Ideas from a Senior Acupuncturist: Tips for other Acupuncturists

Less is More

If the idea of being stuck with a lot of needles sounds scary, sticking large, long needles may sound even worse. And yet this is what is being done by Registered, licensed acupuncturists and other health professionals who are doing dry  needling. The body is intelligent and needs just a tender coax in the right direction for healing to occur.

When I was studying Traditional Chinese Medicine, one of our instructors was a clinician who was known for “1-needle” acupuncture. At that time, I didn’t understand how this could be effective. Later, as I honed my technique, this practice became the norm, using as few needles as possible to create the greatest results.

In addition, I am using a form of “scraping” or Gua sha. The technique I have developed is the light placement of a needle on the appropriate area which improves conditions like anxiety, stress and depression. There are no bruises which occur with the traditional method of Gua sha.

Especially when treating pain, LESS IS MORE. Common amongst acupuncturists is to apply needling to the affected area. HOWEVER, historically we learn that it is best to apply needling to distal areas first. In the example of back pain, a point at the end of the bladder channel would be needled first. This channel starts on the inside of the eye, goes down the back, continues down the legs to the small toe. Correct treatment would be to insert a distal point on the ankle or foot to “clear” the obstruction or pain. An example would be like opening a flood gate valve.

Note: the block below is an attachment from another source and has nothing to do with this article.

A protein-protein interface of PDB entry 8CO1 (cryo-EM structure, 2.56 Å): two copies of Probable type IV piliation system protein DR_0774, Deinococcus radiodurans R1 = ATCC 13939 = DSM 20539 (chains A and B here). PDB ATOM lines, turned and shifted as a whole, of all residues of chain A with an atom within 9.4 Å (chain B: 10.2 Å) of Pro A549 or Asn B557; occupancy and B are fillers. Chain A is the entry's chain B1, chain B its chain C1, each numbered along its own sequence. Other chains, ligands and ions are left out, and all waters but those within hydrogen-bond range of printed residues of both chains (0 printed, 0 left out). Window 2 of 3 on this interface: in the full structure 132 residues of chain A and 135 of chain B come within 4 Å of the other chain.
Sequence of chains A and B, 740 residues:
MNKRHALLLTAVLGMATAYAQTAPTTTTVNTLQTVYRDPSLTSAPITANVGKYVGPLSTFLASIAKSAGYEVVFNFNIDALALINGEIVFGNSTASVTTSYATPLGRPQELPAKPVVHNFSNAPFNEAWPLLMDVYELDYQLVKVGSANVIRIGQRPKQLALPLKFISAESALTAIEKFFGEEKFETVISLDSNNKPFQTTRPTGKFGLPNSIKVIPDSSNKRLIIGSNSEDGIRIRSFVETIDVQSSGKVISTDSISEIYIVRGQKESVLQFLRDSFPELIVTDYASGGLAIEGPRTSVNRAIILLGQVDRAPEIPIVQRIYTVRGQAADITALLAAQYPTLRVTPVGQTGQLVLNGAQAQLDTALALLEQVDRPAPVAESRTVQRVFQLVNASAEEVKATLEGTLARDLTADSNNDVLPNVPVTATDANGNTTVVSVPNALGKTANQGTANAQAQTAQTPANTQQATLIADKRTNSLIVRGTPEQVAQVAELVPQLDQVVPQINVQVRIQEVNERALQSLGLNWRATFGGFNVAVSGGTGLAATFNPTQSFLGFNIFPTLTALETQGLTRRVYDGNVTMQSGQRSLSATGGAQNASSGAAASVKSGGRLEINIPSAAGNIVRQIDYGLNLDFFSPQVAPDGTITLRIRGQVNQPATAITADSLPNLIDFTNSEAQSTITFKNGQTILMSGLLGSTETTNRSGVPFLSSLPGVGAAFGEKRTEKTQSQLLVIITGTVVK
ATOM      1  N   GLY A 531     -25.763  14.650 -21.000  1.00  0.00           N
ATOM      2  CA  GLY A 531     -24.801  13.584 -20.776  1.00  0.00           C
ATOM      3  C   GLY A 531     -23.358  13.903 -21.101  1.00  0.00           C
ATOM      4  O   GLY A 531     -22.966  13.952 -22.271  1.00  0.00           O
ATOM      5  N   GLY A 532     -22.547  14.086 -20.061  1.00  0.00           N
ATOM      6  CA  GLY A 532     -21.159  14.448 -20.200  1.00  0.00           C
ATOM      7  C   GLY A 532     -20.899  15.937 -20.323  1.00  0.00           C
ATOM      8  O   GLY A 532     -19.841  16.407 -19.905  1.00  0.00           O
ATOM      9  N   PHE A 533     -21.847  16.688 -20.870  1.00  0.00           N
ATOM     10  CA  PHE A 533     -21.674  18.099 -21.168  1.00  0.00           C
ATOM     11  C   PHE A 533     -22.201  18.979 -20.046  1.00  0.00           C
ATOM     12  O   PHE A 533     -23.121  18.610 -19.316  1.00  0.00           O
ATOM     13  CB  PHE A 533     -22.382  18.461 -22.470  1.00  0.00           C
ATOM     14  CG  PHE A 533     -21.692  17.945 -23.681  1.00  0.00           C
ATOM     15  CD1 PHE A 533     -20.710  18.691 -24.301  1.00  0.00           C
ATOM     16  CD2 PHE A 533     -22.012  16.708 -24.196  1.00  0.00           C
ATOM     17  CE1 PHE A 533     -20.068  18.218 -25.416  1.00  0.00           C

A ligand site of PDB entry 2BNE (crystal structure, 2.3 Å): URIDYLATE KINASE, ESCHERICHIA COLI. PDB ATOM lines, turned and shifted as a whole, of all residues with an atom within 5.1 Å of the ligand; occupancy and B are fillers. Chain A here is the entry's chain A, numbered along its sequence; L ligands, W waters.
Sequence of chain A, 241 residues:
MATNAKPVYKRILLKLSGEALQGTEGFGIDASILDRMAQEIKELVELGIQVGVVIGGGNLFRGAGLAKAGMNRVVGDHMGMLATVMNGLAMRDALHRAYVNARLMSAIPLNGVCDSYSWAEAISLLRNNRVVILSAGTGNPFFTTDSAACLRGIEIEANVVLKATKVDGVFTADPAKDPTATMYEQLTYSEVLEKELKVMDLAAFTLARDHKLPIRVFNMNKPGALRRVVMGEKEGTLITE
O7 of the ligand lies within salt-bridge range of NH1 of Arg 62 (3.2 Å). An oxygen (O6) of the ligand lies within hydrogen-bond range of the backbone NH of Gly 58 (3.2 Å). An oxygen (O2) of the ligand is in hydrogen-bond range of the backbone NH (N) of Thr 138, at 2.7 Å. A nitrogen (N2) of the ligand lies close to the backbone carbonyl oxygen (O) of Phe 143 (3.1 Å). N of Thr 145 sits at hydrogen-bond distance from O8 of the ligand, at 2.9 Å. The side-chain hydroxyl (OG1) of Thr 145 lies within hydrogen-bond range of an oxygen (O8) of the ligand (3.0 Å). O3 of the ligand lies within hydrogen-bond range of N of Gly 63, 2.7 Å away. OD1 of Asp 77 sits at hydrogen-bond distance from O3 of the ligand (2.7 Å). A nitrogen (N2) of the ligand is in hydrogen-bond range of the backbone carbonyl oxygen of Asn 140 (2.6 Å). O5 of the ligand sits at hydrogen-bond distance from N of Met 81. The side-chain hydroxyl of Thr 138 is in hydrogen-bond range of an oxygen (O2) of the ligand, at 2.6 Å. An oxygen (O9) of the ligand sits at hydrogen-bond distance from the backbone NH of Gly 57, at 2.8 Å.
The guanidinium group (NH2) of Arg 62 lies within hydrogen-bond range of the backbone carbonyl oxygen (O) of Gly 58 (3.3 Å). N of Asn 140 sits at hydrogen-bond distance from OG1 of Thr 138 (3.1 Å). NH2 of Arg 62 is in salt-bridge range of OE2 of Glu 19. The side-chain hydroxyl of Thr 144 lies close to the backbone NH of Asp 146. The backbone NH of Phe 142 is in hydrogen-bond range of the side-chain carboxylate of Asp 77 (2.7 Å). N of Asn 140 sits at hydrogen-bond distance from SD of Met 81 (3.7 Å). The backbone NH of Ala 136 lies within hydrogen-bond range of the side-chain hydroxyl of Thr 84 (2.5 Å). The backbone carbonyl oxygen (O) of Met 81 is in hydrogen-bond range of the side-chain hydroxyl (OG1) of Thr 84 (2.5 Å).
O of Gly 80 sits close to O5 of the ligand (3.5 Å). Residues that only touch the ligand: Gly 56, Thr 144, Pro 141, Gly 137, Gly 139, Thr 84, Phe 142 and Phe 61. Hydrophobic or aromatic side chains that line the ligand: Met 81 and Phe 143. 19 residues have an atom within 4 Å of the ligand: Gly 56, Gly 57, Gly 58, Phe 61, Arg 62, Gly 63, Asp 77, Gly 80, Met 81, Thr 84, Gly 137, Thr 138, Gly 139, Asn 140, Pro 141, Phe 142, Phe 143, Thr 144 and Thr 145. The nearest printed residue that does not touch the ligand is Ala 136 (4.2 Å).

“Valves used in floodgate applications have a variety of design requirements and are usually located at the base of dams. Often, the most important requirement (besides regulating flow) is energy dissipation. Since water is very heavy, it exits the base of a dam with the enormous force of water pushing from above. Unless this energy is dissipated, the flow can erode nearby rock and soil and damage structures.”

Often once a distal point is applied, then pain will disperse immediately and then any residual pain can be needled.

But the best way to treat is to use areas the have an association or relationship with a painful part of the body. With this technique, results are felt during the treatment and the lasting effects occur much more quickly then the standard method of applying needles, “where it hurts.”


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